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After barely graduating high school, I started collecting Psychic TV albums. Similarly I learned about the Thee Temple Ov Psychick Youth. I sent away for information. The instructions received wasn’t something I was prepared for – although I kept that manual for many years. (Might even still own it)

Finally had a chance to see Psychic TV live in NYC, year 1991. This was during their ‘Acid House’ era. To this day it still remains one of the best concerts I saw in my life. Why I say this. Looking back on the concert, it wasn’t the performance, but the vibe, the energy. It’s only now I realize that concert might’ve altered my life. My perceptions slowly started to change. Still, it wasn’t until many years later when I decided to act upon my influences.

As the ’90s went on, my life switched directions. Psychic TV wasn’t on my radar so much. Occasionally I brought scattered PTV releases, such as a (now) rare spoken word CD which was later *stolen* (a-hem).  In the meantime, Gen, Paula and their two daughters had to go into exile. After settling in California, Gen and Paula divorced.

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In California, Genesis P-Orridge later got into a nasty accident while hanging out with the British band Love & Rockets. Escaping a fire, Genesis later sued record producer Rick Rubin, winning a large financial sum.

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Didn’t get into Psychic TV again until maybe around the early 2000s. By then, Gen had moved to NYC, met Lady Jaye, and a new chapter developed. It was known as the ‘Pandrogeny Project.’

In summer 2007, I saw Psychic TV live for the second time. The concert was at The Bowery Ballroom. I had just arrived back from Kansas City to NYC. It was the end of a chapter in my own personal life. During this gig, Lady Jaye was in the background playing the tambourine, as the latest incarnation of Psychic TV, now known as PTV3, embraced a more guitar psychedelic vibe. Video montages of the Pandrogeny couple flickered on stage as the band performed.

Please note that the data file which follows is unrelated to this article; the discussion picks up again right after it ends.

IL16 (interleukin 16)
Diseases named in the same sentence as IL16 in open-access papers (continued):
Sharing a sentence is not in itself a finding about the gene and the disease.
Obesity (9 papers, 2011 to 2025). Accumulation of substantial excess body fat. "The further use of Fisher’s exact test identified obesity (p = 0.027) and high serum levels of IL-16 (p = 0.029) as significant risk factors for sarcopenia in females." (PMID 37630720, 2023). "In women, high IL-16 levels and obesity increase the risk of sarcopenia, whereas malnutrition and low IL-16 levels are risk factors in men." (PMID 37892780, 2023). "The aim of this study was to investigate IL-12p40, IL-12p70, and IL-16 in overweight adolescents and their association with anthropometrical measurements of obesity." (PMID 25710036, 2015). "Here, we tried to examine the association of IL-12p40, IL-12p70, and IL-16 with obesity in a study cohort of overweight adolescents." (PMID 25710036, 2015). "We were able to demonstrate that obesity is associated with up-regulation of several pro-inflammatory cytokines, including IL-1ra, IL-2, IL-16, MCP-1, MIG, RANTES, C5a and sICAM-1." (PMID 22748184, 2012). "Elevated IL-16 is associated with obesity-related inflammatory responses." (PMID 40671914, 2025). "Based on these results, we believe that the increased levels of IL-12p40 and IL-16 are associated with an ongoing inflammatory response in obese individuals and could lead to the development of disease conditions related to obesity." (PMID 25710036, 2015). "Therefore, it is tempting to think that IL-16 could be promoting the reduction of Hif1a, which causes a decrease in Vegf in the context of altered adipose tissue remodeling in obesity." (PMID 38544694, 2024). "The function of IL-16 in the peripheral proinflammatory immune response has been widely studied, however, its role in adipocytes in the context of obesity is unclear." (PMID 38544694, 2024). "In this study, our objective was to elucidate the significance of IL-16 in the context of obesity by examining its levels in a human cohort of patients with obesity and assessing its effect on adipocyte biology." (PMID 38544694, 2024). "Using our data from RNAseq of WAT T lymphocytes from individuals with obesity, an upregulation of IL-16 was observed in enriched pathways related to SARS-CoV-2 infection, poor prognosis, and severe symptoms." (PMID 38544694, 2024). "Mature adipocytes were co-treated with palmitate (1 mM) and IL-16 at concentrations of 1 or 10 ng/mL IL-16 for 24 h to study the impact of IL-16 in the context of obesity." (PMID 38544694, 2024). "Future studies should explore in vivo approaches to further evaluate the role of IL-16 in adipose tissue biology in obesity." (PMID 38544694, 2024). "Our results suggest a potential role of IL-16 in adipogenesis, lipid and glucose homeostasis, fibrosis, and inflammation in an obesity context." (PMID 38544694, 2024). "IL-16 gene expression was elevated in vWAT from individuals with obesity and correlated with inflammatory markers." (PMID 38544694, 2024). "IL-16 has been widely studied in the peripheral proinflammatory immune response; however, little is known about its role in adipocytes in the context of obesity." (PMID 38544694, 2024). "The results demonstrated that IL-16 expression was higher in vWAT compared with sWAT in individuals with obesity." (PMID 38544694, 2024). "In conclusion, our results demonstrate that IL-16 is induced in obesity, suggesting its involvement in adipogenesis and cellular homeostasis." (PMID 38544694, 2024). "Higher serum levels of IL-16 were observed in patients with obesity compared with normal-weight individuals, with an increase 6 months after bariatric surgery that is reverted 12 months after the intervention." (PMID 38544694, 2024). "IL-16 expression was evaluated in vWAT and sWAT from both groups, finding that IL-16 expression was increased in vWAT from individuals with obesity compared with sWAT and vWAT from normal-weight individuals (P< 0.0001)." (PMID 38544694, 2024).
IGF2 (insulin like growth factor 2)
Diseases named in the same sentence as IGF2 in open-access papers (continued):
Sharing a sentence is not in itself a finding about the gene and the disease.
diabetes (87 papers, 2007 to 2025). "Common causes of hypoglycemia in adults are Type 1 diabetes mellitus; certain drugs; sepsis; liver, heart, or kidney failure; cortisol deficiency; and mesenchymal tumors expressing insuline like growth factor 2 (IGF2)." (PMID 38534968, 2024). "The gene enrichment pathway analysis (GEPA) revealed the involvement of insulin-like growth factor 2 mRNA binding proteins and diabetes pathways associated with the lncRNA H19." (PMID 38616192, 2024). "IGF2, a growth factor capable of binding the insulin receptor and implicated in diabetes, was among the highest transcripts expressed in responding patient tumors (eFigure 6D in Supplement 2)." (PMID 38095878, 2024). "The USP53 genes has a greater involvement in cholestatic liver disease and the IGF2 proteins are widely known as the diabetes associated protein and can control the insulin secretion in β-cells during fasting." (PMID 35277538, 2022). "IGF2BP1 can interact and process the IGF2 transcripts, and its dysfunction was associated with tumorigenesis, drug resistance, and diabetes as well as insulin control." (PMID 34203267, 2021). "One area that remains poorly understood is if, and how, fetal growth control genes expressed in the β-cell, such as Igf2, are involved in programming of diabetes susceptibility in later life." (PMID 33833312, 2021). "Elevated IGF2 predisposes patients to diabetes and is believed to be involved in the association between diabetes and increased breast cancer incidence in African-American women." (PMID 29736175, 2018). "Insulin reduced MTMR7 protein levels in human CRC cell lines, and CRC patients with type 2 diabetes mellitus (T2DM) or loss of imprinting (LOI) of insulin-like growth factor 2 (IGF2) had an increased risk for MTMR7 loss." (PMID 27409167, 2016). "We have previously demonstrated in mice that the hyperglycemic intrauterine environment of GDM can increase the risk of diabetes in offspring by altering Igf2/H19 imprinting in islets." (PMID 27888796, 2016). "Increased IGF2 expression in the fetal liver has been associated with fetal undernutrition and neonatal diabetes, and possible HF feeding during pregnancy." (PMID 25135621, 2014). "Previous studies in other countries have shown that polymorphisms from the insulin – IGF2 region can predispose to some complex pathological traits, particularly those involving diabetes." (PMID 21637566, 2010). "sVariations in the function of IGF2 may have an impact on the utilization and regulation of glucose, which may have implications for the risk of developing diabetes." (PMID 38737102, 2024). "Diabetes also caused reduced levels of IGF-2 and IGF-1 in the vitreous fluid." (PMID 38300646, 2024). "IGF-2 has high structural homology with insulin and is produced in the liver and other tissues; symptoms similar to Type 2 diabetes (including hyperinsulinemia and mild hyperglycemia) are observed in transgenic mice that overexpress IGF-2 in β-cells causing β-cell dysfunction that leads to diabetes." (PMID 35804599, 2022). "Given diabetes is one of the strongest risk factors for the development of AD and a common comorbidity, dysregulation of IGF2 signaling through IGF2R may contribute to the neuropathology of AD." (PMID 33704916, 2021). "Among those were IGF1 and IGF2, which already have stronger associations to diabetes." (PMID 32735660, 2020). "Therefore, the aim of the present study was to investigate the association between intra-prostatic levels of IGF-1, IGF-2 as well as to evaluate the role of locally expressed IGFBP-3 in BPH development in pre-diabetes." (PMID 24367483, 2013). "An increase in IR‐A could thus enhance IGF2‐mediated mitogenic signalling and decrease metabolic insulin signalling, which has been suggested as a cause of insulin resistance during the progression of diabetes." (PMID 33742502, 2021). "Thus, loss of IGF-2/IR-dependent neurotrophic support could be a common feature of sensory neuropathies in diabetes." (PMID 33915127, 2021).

NEW YORK STORY (2007) originally made as a video projection to be projected behind the band Psychic TV during their live performances. Breyer P-Orridge, also known as Genesis P-Orridge and (recently deceased) life partner Lady Jaye, have garnered attention in recent years by undergoing medical procedures to eliminate their physical differences. “One of the central themes of our work is the malleability of physical and behavioral identity,” they explain, giving rise to their merged identity. The two intended to create a new gender, the “pandrogyne” called Breyer P-Orridge. This video takes Breyer P-Orridges exploration of the fictional self one step further. A video about identity and trans/formation that blurs the line between fantasy and reality. A video by Nicolas Jenkins

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Unfortunately Lady Jaye dropped her body that same year. I managed to catch this incarnation of PTV3, just in time.

After Lady Jaye’s death, Genesis Breyer P-Orridge continued with Psychic TV. I saw Gen’s spoken word performances numerous times during this period. (One spoken word project was known as Thee Majesty.) Once was when Gen was on the same bill as (early) Cold Cave and Boyd Rice. It was commemorating the anniversary of the Manson murders. The last spoken word GPO performance I saw was in 2015. S/He opened up for Japanese noise musician Merzbow. Gen’s whole set was really about Lady Jaye, eight years after her death. It was the saddest I’ve seen Gen. Afterwards, Gen walked on stage in the middle Merzbow’s set, no reason given. S/He stood there for a few minutes, then walked off. That was it. The concert version of “photo bombing.” My words the next day: ‘Gen is not a well woman.’ 

In 2016, Gen had an extensive exhibit at the Rubin Museum, Try To Altar Everything.

Winter 2019. I decided to see Cold Cave in concert again, partly because Psychic TV was booked to be the opening act. This was never meant to be. At this point, Gen was diagnosed with leukemia. The night of the concert, Genesis was much too ill to perform. PTV had no choice but cancel their set last minute.

That’s when I knew Gen didn’t have too long to live.

Luckily, Gen found a new love, who supported not only Gen emotionally, but was comfortable living with Lady Jaye’s memory.

Now it’s 2020, a year of chaos and uncertainly. While COVID-19 was just starting to be acknowledged as a serious threat, news broke about Gen’s passing. Just happen to be cruising through Instagram, when I stumbled upon a post by Cold Cave. Genesis Breyer P-Orridge went on to H/She’s Greater Feast on  Gen’s death was expected, but it still left a void. Despite all the controversies, (people have told me over the years how S/he screwed many people over), Gen still broke boundaries, influencing many worldwide. It’s this blog post that I acknowledge the crucial influence GPO had upon me.

Here’s an illustration I did the other night. It’s Genesis P-Orridge from s/he early PTV days. Around the time Thee Temple of Psychick Youth was formed.

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Poor-trait of Genesis Breyer P-Orridge from the early Psychic TV days. Illustration by Michele Witchipoo. March 2020. 

The next and final GPO post will focus on COUM Transmissions and mainly, Throbbing Gristle. Stay tuned.